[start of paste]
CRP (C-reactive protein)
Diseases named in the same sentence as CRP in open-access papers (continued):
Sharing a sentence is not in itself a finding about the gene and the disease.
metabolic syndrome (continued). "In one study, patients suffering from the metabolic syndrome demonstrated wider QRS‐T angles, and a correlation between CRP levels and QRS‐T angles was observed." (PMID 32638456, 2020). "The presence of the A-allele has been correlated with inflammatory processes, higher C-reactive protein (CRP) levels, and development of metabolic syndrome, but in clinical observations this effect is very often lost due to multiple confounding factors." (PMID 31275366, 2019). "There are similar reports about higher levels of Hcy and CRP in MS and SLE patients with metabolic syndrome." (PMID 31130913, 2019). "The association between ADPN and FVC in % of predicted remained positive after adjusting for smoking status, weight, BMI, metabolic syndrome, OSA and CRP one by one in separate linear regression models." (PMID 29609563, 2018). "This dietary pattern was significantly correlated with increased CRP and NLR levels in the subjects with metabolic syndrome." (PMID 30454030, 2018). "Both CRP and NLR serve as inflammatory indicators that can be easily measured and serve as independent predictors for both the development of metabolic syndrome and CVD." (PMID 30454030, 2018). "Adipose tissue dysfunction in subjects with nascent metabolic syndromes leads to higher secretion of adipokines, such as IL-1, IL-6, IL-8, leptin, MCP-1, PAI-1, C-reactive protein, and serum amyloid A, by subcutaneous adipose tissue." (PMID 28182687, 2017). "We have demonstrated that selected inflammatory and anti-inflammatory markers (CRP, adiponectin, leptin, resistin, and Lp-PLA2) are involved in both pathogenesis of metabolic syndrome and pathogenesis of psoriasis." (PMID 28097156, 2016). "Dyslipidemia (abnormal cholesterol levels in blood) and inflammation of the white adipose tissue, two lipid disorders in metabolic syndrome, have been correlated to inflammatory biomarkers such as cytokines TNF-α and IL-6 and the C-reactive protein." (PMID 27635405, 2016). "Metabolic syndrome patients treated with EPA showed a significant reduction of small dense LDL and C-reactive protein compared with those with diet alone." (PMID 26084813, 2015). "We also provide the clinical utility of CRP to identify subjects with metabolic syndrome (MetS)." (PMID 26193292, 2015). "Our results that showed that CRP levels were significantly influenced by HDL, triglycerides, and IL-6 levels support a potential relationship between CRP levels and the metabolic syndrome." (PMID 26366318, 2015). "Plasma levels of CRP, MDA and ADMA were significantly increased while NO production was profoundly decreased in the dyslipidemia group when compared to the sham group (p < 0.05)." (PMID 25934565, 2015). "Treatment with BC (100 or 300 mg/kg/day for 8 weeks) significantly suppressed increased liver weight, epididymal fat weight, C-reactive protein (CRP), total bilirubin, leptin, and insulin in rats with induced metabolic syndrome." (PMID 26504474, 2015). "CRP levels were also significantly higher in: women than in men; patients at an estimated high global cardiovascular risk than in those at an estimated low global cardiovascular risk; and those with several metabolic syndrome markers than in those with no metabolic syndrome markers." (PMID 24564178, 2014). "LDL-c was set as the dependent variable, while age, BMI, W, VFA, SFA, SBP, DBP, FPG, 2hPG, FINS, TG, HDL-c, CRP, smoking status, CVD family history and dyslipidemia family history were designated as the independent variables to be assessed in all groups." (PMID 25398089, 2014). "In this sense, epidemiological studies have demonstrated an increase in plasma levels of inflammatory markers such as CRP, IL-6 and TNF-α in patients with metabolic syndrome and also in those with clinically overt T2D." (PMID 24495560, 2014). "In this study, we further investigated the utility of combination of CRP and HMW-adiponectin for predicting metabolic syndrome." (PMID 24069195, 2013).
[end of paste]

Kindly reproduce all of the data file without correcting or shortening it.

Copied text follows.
CRP (C-reactive protein)
Diseases named in the same sentence as CRP in open-access papers (continued):
Sharing a sentence is not in itself a finding about the gene and the disease.
metabolic syndrome (continued). "In one study, patients suffering from the metabolic syndrome demonstrated wider QRS‐T angles, and a correlation between CRP levels and QRS‐T angles was observed." (PMID 32638456, 2020). "The presence of the A-allele has been correlated with inflammatory processes, higher C-reactive protein (CRP) levels, and development of metabolic syndrome, but in clinical observations this effect is very often lost due to multiple confounding factors." (PMID 31275366, 2019). "There are similar reports about higher levels of Hcy and CRP in MS and SLE patients with metabolic syndrome." (PMID 31130913, 2019). "The association between ADPN and FVC in % of predicted remained positive after adjusting for smoking status, weight, BMI, metabolic syndrome, OSA and CRP one by one in separate linear regression models." (PMID 29609563, 2018). "This dietary pattern was significantly correlated with increased CRP and NLR levels in the subjects with metabolic syndrome." (PMID 30454030, 2018). "Both CRP and NLR serve as inflammatory indicators that can be easily measured and serve as independent predictors for both the development of metabolic syndrome and CVD." (PMID 30454030, 2018). "Adipose tissue dysfunction in subjects with nascent metabolic syndromes leads to higher secretion of adipokines, such as IL-1, IL-6, IL-8, leptin, MCP-1, PAI-1, C-reactive protein, and serum amyloid A, by subcutaneous adipose tissue." (PMID 28182687, 2017). "We have demonstrated that selected inflammatory and anti-inflammatory markers (CRP, adiponectin, leptin, resistin, and Lp-PLA2) are involved in both pathogenesis of metabolic syndrome and pathogenesis of psoriasis." (PMID 28097156, 2016). "Dyslipidemia (abnormal cholesterol levels in blood) and inflammation of the white adipose tissue, two lipid disorders in metabolic syndrome, have been correlated to inflammatory biomarkers such as cytokines TNF-α and IL-6 and the C-reactive protein." (PMID 27635405, 2016). "Metabolic syndrome patients treated with EPA showed a significant reduction of small dense LDL and C-reactive protein compared with those with diet alone." (PMID 26084813, 2015). "We also provide the clinical utility of CRP to identify subjects with metabolic syndrome (MetS)." (PMID 26193292, 2015). "Our results that showed that CRP levels were significantly influenced by HDL, triglycerides, and IL-6 levels support a potential relationship between CRP levels and the metabolic syndrome." (PMID 26366318, 2015). "Plasma levels of CRP, MDA and ADMA were significantly increased while NO production was profoundly decreased in the dyslipidemia group when compared to the sham group (p < 0.05)." (PMID 25934565, 2015). "Treatment with BC (100 or 300 mg/kg/day for 8 weeks) significantly suppressed increased liver weight, epididymal fat weight, C-reactive protein (CRP), total bilirubin, leptin, and insulin in rats with induced metabolic syndrome." (PMID 26504474, 2015). "CRP levels were also significantly higher in: women than in men; patients at an estimated high global cardiovascular risk than in those at an estimated low global cardiovascular risk; and those with several metabolic syndrome markers than in those with no metabolic syndrome markers." (PMID 24564178, 2014). "LDL-c was set as the dependent variable, while age, BMI, W, VFA, SFA, SBP, DBP, FPG, 2hPG, FINS, TG, HDL-c, CRP, smoking status, CVD family history and dyslipidemia family history were designated as the independent variables to be assessed in all groups." (PMID 25398089, 2014). "In this sense, epidemiological studies have demonstrated an increase in plasma levels of inflammatory markers such as CRP, IL-6 and TNF-α in patients with metabolic syndrome and also in those with clinically overt T2D." (PMID 24495560, 2014). "In this study, we further investigated the utility of combination of CRP and HMW-adiponectin for predicting metabolic syndrome." (PMID 24069195, 2013).